Vote in Mind’s poll on the most important mental health issue

Mind are getting ready to head to the party conferences, where they’ll be lobbying on a variety of mental health issues, including mental health at work, the benefits system, discrimination and crisis care.

They’re asking people to vote in their online poll as to what are the issues that matter most to them. The poll is illustrated with a handy infographic to help people make up their minds.

Personally I voted for “fairer benefits” as the most important issue in mental health at the moment, though all the issues mentioned are deeply important. Arguably, given the current government’s barely-disguised contempt for the most vulnerable in society, there’s never been a time when it’s more important for people to stand up and shout about mental health issues.

Go vote.

 

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Shortlist announced for Mind Media Awards

It’s that time of year again, and Mind have just annnounced the 2012 shortlist for their media awards.

Last year The World of Mentalists co-editor Pandora won the Mark Hanson Award for Digital Media for her Confessions of a Serial Insomniac blog. This year there’s at least two of my favourite bloggers nominated – namely Inspector Michael Brown aka Mental Health Cop and Independent blogger Ilona Burton. Both of those are very deserved, and I’m looking forward to browsing the other nominees and getting to know their work a bit better.

Other than the Mark Hanson Award, I’m also pleased that the superb This is England 88 is nominated for Best Drama, and that Patrick Strudwick has been shortlisted for Journalist of the Year for his coverage of psychotherapists offering “gay cures”.

Back in July Mind asked me to write a blog post encouraging people to submit nominations. At the time I wrote,

I’ve submitted a nomination in the Digital Media category. I won’t say who I’ve nominated, other than it’s not any website that I work on. Feel free to submit your favourites too.

Now that the shortlist has been announced, I’ll say that it was Chaos and Control. I nominated her for a saga in which she was stopped by staff from blogging while an inpatient. After some considerable wrangling with the NHS trust PALS service, she seemed to spark some genuine reflection on the part of the trust. She didn’t make the shortlist, but I certainly appreciated it.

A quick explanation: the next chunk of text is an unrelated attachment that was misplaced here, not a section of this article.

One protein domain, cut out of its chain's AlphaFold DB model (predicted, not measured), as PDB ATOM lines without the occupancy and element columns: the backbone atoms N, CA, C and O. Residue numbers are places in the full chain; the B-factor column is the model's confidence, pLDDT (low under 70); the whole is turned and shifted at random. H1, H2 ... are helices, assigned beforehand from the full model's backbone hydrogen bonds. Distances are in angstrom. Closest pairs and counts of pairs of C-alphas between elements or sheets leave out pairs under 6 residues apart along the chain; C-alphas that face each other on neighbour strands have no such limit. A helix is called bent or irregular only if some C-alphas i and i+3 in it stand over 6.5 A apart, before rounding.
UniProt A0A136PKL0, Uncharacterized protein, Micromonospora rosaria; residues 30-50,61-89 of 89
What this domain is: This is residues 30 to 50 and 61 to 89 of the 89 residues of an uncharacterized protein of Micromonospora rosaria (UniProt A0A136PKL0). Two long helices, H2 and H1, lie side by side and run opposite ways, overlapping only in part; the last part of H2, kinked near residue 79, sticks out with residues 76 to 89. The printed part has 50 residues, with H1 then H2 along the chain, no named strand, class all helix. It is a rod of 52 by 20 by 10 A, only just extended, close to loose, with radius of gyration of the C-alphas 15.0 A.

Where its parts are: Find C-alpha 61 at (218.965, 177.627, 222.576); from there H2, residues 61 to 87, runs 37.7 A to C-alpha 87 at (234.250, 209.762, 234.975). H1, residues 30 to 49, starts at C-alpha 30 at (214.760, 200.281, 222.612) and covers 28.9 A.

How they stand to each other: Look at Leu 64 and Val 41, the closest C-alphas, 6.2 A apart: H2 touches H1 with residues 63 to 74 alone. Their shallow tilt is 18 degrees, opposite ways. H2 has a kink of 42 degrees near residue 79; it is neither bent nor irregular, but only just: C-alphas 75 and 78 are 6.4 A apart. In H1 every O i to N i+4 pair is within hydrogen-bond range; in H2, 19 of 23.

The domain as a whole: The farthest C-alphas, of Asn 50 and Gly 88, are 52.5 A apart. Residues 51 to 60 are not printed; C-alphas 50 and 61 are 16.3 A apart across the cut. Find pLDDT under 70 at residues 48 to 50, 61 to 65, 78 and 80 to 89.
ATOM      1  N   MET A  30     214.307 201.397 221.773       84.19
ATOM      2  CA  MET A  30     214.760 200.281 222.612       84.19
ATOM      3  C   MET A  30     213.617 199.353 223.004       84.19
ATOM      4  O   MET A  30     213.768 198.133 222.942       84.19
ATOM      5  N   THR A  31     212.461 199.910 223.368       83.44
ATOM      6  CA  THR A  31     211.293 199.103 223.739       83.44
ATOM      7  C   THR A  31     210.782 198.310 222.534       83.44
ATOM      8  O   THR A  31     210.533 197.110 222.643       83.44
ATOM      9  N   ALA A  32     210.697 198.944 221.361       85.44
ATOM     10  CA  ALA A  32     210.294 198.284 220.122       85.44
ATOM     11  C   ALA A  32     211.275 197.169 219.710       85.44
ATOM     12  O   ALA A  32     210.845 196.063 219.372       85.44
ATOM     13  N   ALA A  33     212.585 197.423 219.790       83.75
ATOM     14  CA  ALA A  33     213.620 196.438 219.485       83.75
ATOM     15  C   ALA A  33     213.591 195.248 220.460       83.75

Good luck to all the nominees.

Submit your favourite bloggers and tweeters for the Mind Media Awards

On the 13th July nominations close for the Mind Media Awards. Bloggers, vloggers and tweeters can be nominated by you lot to win the Mark Hanson Digital Media Award. Last year it was won by TWOM co-editor Pandora for her Confessions of a Serial Insomniac blog, and in 2009 another Madosphere regular, Seaneen Molloy, won Best Radio Drama for her Radio 4 play, Do’s and Don’ts for the Mentally Interesting.

Both Pandora and Seaneen richly deserved their awards, though I may be biased in saying that since they’re both friends of mine. That said, the Mind Awards also alerted me to some new media figures who I hadn’t heard of before. Beckie0’s trichotillomania YouTube vlogs won the Comic Relief Speaking Out award in 2011, and I’ve been a firm fan of her videos ever since.

 

 

I know some people have criticised Mind for running a media awards ceremony, and suggested it’s all a bit glitzy and corporate. My own view of this is that we do need good portrayals of mental health in the media, and one way to encourage that is reward and recognise those that are created. Lord knows there’s been enough bad portrayals over the years.

I’ve submitted a nomination in the Digital Media category. I won’t say who I’ve nominated, other than it’s not any website that I work on. Feel free to submit your favourites too.

Notes from the #MindAwards

Yesterday evening, I found myself at the Mind Media Awards 2011 in London. Pandora, the author of Confessions of a Serial Insomniac, had been nominated for the Mark Hanson New Media Award, and had kindly invited me along as one of her guests.  Hence Pandora, her partner A and I were sat in the audience as Mind honoured positive portrayals of mental health issues in the media.

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Crisis in Mental Health Care

Crisis Care in Mental Health – both community and inpatient –  is inconsistent and increasingly unable to deliver quality services.  Mind published a report today following an independent inquiry which they have carried out called ‘Listening to Experience’. This inquiry looked at evidence from 400 patients, professionals and providers and was intended to provide a qualitative shapshot of care in England.

While the press release points out that some outstandingly good levels of care were reported, it is useful to note some of the main points of criticism that were raised.

When looking at some of the examples cited in the statement from Mind, it’s hard to separate these issues from the agenda of cuts that is currently underway in public services and despite the government’s vehement denial that this is not going to lead to reductions in clinical staff, all I can say is that on the ground, I see it happening with my own eyes.

We have, and this is personal experience, wards closing, staff with redundancy hanging over them, downgrading of professionals and replacing qualified staff with unqualified staff. These are not management posts. These are all clinical posts. Staff remaining are pushed further and yes, eligibility is rising and service delivery is reaching a smaller group of people.
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